On the common but problematic specification of conflated random slopes in multilevel models
Rights, Jason Douglas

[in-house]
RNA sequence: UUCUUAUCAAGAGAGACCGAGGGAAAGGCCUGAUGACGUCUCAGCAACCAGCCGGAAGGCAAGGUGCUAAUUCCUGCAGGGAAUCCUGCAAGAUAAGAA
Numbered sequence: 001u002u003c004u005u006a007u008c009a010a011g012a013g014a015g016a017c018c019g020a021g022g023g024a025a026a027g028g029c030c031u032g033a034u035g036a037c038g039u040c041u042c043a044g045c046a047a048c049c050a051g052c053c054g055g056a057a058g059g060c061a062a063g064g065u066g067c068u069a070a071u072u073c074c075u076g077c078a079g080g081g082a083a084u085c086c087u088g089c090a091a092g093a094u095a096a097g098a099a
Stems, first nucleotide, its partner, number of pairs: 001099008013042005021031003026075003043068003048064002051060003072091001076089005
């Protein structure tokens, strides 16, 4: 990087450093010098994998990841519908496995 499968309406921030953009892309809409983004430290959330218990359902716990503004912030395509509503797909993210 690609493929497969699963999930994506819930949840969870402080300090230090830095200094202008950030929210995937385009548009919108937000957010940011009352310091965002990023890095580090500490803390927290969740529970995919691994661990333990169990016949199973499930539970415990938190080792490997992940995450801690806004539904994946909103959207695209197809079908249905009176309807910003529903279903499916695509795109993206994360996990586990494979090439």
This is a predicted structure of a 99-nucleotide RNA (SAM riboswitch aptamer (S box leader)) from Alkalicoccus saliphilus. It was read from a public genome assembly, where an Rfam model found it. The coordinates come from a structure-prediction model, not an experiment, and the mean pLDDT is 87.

For multilevel models (MLMs) with fixed slopes, it has been widely recognized that a level-1 variable can have distinct between-cluster and within-cluster fixed effects, and that failing to disaggregate these effects yields a conflated, uninterpretable fixed effect. For MLMs with random slopes, however, I clarify that two different types of slope conflation can occur: that of the fixed component (termed fixed conflation) and that of the random component (termed random conflation). The latter is rarely recognized and not well understood. Here I explain that a model commonly used to disaggregate the fixed component-the contextual effect model with random slopes-troublingly yields a conflated random component. Negative consequences of such random conflation have not been demonstrated. Here I show that they include erroneous interpretation and inferences about the substantively important extent of between-cluster differences in slopes, including either underestimating or overestimating such slope heterogeneity. Furthermore, I show that this random conflation can yield inappropriate standard errors for fixed effects. To aid researchers in practice, I delineate which types of random slope specifications yield an unconflated random component (namely, group-mean-centered models or a proposed unconflated contextual effect model that adds a random component for the cluster mean). I demonstrate the advantages of these unconflated models in terms of estimating and testing random slope variance (i.e., improved power, type I error, and bias) and in terms of standard error estimation for fixed effects (i.e., more accurate standard errors), and make recommendations for which specifications to use for particular research purposes.